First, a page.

by Tony Dayoub
He's back! Not Indy. We've been expecting his return for 19 years. I refer to that other guy we haven't seen for so long. Harrison Ford is back! A little grayer, and a little more wrinkle-lined, he still displays the same twinkle-in-the-eye he always has when rendering Indy, his best-loved character. I thought that twinkle died right around the time he did Air Force One. The actor most closely associated with the mega-blockbusters of recent times had been phoning in his performances ever since then. I'm not sure if it was deliberate, but anyway... whatever the case... Indy seems to have lit his spark again in Indiana Jones and the Kingdom of the Crystal Skull. And to their credit, the creative team of George Lucas and Steven Spielberg have made sure that the character has evolved even if the B-movie-like story hasn't, at least not by much.
The story: It's 1957, and the Red Scare wave of paranoia is cresting. Kidnapped by Soviets led by a psychic Stalin-ite (Cate Blanchett), Indy is forced to help them find a mysterious corpse, in Nevada's infamous Hangar 51, that may or may not be an alien. He foils them, of course, but not before giving us another great opening sequence. What does he get for his trouble? The FBI investigates him as a person of interest, calling his World War II military exploits into question. Into this comes a young greaser named Mutt (Shia LaBeouf), with news of the disappearance of a couple of mutual friends tied to the mythological crystal skulls of the title. And spearheading the race for the skulls on the side of evil, is Blanchett's Irina Spalko.
The movie has the requisite acknowledgements to past adventures, including a quite funny one to Raiders of the Lost Ark in the opening sequence, and thematic references to The Last Crusade's young-vs.-old humor in the relationship between Indy and Mutt (sorry, Temple of Doom fans, no references to the underrated redheaded-stepchild of the franchise). The same way Connery (cinema's original action star in his 007 franchise) figuratively passed the action-hero torch to Ford in the last film, Ford seems to be doing the same to The Transformers' LaBeouf in this one. But wait a second Mr. LaBeouf. I like you and all, but you are no Harrison Ford. And the movie's epilogue has a gag that confirms Spielberg and Lucas' reluctance to bestow the young actor with the crown too quickly.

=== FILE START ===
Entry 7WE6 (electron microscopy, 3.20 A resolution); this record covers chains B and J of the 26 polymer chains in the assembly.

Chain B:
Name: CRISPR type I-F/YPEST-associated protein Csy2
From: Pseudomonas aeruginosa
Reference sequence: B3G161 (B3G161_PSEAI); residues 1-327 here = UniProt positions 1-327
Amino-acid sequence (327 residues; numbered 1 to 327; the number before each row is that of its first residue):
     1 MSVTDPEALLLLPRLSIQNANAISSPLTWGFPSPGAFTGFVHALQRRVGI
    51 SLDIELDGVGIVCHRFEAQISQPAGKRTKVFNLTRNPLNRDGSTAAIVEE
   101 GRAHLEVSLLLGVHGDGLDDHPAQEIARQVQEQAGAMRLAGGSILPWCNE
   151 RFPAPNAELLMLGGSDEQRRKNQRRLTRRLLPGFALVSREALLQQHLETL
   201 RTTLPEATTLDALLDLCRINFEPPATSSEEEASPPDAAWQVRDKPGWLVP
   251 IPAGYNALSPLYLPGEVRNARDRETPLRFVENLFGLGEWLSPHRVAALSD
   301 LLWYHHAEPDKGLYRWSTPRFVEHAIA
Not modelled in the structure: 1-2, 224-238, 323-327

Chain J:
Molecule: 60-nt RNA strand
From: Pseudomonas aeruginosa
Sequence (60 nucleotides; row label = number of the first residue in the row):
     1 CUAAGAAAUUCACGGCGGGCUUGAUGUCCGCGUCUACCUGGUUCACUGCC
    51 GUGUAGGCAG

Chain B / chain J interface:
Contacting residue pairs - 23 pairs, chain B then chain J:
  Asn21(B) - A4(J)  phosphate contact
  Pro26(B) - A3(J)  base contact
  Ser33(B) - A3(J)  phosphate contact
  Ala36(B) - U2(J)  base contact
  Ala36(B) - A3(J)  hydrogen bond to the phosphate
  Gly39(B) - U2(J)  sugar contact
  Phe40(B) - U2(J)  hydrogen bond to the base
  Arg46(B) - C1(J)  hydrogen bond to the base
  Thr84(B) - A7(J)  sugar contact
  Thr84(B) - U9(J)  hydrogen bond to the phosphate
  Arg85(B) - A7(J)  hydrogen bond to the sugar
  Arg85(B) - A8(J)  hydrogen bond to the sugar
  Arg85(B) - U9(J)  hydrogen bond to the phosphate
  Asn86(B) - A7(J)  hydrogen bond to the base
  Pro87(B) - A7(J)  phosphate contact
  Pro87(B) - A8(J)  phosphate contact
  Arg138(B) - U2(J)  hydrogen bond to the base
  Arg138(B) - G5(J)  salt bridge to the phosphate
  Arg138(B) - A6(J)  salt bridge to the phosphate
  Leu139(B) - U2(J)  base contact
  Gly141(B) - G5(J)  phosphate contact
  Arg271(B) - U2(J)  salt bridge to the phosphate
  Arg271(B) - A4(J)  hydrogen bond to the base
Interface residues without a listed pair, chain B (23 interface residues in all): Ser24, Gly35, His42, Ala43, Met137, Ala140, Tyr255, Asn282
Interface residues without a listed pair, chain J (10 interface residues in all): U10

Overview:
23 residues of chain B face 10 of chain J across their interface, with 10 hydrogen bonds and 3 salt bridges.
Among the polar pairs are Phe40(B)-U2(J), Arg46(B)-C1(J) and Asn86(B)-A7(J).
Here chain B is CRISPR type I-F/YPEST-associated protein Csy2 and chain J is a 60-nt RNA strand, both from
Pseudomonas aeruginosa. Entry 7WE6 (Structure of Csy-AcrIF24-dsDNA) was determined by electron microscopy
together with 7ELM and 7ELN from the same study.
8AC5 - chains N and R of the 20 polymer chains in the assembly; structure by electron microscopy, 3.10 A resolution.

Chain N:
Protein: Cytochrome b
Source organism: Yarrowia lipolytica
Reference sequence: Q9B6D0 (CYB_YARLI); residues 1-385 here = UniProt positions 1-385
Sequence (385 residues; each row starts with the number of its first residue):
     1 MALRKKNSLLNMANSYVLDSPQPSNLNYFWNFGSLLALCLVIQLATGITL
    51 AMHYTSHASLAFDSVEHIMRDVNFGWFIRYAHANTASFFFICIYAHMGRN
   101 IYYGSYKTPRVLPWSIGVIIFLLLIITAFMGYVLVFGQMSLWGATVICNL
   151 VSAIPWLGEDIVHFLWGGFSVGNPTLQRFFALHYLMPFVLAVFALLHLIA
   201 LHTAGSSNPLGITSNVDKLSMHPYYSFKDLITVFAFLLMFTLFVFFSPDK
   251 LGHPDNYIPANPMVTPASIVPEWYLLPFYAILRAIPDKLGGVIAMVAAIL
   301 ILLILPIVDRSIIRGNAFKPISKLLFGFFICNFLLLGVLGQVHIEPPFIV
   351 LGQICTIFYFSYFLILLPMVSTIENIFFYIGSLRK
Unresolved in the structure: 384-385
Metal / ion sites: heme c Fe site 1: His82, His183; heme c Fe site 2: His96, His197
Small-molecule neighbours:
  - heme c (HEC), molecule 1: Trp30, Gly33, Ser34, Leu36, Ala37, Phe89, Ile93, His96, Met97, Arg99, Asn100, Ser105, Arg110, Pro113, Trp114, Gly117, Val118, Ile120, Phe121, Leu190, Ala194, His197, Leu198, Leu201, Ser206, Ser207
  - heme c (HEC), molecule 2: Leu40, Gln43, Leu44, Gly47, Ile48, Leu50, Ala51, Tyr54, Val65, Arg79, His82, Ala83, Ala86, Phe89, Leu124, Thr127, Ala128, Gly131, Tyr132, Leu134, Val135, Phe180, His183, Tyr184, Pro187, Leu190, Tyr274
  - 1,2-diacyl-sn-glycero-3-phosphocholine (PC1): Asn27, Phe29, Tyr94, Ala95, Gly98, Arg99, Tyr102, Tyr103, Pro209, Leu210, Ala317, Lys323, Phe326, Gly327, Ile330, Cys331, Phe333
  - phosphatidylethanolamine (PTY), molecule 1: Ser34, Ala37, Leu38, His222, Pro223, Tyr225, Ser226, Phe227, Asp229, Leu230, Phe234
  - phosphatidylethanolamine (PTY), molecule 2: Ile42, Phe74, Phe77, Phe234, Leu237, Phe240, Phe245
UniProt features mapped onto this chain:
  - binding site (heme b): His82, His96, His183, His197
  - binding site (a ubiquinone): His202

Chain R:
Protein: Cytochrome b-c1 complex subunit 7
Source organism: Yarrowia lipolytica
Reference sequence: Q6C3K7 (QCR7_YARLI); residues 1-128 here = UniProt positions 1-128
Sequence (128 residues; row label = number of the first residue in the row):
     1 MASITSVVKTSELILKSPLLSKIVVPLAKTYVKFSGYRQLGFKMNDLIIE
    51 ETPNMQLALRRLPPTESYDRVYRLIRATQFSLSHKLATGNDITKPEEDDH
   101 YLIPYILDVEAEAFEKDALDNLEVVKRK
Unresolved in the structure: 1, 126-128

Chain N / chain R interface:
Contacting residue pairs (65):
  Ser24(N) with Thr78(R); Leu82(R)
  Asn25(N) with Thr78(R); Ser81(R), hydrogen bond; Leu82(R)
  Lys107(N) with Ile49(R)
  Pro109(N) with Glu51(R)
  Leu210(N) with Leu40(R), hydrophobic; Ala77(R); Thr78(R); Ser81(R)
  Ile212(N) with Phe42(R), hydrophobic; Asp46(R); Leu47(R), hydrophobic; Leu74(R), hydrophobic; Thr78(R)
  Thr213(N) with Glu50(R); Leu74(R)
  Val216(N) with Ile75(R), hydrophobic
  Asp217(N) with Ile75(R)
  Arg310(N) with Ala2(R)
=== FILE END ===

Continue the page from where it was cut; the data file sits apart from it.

Rooted in the B-movies of the fifties, the way the earlier ones were in the thirties, the film's plot is not original, but there are plenty of surprises and treats along the way. Spalko is a formidable adversary, and probably Indy's best since Raiders. Karen Allen's return as Marion, gives the film some of the heart that had been missing in the last two films. For fans of the Young Indy TV show who hoped that the series would not be brushed under the carpet, don't worry, it's not. Aside from the rather oblique references to the show in Indy's references to his exploits as an OSS spy in WWII (he had also been a spy in WWI in the TV series), there is a more direct reference to one of the episodic adventures midway through the movie. And don't ask me why, but I was impressed by the minimal supporting part that Igor Jijikine plays as Spalko's henchman, Dovchenko. Maybe it's his resemblance to Lawrence Montaigne (The Great Escape) on steroids.
Of course, it's Ford that carries the movie. And though he actually looks a little creakier when cracking the whip, he looks like he's having more fun. Indy's physical ability has always been secondary to his charm. Maybe the increasingly morose roles he has chosen in the intervening years haven't given him the same opportunity to display the roguishness he did as Indy. But Crystal Skull allows him to while still accepting that Indy is much older. He falls a little faster when punched by the Soviets. He's a little more wistful when he sees Marion for the first time. And he is much more his father's son than he used to be, going into scientific explanations about their predicament while sinking in quicksand.
You stand to be disappointed if you go into this movie expecting the second coming of Raiders, as many in the press seem to have. After all, Raiders is arguably the best film that Ford, Spielberg or Lucas have EVER done. This is just a fun little gem more akin to The Last Crusade. Catch it at a matinee, the way you were meant to.